My bedroom was no longer my bedroom—it was just a room. A room with a bed and a copy of Franny & Zooey still open on the nightstand. I felt separated from it all. I opened the closet door, grabbed my duffle bag and began filling it. Extra clothing, journals, books, laptop, birth certificate, passport, junk. Every object that I dropped into the bag pushed me further away from the house, until eventually, I wasn't connected to it at all. I slung the bag over my shoulder and left the room without closing the door.

     The creaks in the floorboards began calling out to me as I walked. I struggled to find the light switch to the kitchen, despite the fact that I had lived here for an entire year.

     The faded white light filled the room. The refrigerator looked painfully naked with the photographs of myself no longer held to its white skin. I felt myself grow older. The dishes from four nights ago still sat in the sink, waiting for me. I was the only person in the house, but I could still hear ice cubes cracking in brandy. The way they clinked against the side of the glass when it was tilted and raised. The clumsy thunk when it was placed back down on the old kitchen table.

     I left out the door with new locks. I stopped in the doorway and took what was once the only useful key that I owned off my key ring and dropped it onto the small stepping block. I left the front door wide open. While walking back across the driveway of nails I heard a distinct crunching beneath my feet. I stopped and crouched down to find the remnants of a broken bottle of brandy from earlier in the week. Upon realizing this I knelt down and let my fingers graze the broken shards of glass. The body of the bottle had shattered on impact, creating tiny triangular shards that scattered amongst the rocks. The neck was still in one piece, because it had been firmly held in the hand of maternal safety. I picked it up and felt its weight in my palm. Part of me fell into myself. I unscrewed the cap and tucked it into my pocket, placing the rest of the neck back onto the ground.

     After tossing the duffle bag into the backseat, I lit my lucky cigarette and turned to look at the house. I realized how much I loved symmetry. How I found comfort in the fact that I could picture folding the house into itself—the windows would cover windows horizontally and vertically. I imagined folding the brick structure like a small piece of paper and bringing it with me. Keeping it safe in my pocket with the bottle cap until I was strong enough to try again, or until she was. I turned and got into the Trans-Am, forcing it into reverse. I watched the house shrink backwards as I pulled away. Someone I would never meet told me about vacation spots I would never visit through the airwaves.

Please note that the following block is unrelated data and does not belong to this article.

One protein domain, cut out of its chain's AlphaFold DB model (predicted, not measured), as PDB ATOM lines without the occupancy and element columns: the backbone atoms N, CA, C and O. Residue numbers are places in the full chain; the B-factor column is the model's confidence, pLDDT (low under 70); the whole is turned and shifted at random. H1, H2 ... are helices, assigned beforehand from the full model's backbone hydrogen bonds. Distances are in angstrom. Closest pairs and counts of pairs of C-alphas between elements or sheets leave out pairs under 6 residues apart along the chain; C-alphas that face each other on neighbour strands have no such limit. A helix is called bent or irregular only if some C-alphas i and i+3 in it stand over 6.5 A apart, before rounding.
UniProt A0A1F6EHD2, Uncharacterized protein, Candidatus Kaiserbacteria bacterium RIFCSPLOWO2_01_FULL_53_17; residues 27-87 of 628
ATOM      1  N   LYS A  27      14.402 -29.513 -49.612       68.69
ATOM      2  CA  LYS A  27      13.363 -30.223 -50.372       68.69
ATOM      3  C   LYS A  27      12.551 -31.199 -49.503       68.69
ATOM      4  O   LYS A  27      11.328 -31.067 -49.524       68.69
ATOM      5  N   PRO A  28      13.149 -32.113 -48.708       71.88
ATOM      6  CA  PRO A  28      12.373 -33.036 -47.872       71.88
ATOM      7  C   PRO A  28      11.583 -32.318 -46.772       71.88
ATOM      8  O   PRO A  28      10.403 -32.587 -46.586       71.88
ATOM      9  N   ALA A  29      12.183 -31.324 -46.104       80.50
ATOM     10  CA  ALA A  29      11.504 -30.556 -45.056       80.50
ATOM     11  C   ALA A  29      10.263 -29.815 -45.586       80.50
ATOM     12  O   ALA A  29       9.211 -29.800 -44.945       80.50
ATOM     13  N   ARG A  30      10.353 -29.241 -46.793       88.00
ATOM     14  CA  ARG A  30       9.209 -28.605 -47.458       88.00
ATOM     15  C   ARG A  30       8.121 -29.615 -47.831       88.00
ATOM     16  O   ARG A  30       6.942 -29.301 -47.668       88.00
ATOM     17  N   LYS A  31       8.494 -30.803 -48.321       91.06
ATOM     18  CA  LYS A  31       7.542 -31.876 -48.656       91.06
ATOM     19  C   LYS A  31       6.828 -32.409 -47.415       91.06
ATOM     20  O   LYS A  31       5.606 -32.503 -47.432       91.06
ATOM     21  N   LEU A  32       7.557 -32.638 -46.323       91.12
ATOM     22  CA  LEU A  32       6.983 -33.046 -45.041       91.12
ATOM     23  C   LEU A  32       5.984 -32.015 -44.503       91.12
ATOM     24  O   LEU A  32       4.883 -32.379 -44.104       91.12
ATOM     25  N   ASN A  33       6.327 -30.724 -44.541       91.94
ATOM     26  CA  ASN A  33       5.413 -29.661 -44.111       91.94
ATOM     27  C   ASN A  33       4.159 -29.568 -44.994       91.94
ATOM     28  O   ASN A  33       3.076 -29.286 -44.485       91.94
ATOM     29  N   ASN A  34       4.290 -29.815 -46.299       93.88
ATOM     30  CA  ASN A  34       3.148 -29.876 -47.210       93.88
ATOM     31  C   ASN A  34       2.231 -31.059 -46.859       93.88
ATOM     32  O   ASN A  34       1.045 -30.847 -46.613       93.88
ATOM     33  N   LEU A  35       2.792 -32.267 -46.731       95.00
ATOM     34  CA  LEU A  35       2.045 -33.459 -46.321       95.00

I drove with no real destination for an hour or so, chain smoking and taking small sips of stale coffee. My knees felt cramped beneath the steering wheel – I felt as if the car was shrinking around me. I wondered where I would sleep that night and how uncomfortable I would be. Eventually I passed a sign for a state park and decided a walk would do me good. I followed the sign and parked in an empty parking lot. The temperature had risen slightly since the morning, but I put my blue zipup sweatshirt over the flannel anyway. From the parking lot I walked down a small asphalt trail that led through the woods.

     A vast field rested within a circle of trees. I had lived in central New Jersey my entire life and never knew this place existed. The wind ran its fingers through the dead blades of grass that would soon be lively and green again. There was nothing there, just beautiful empty space and the roar of the highway held back by the wind.

     I rested on my back in the dead grass and felt so beautifully far away from certain things—but so close to something—something that I didn't know. I thought of the teenagers and their party and the enigma in the jaguar. How they were feeling through the darkness with one hand while holding onto something with their other hand, trying to cope with something without losing themselves completely in the process. I stretched and sprawled out. I slept for nine hours in that field, with nothing but room for my knees.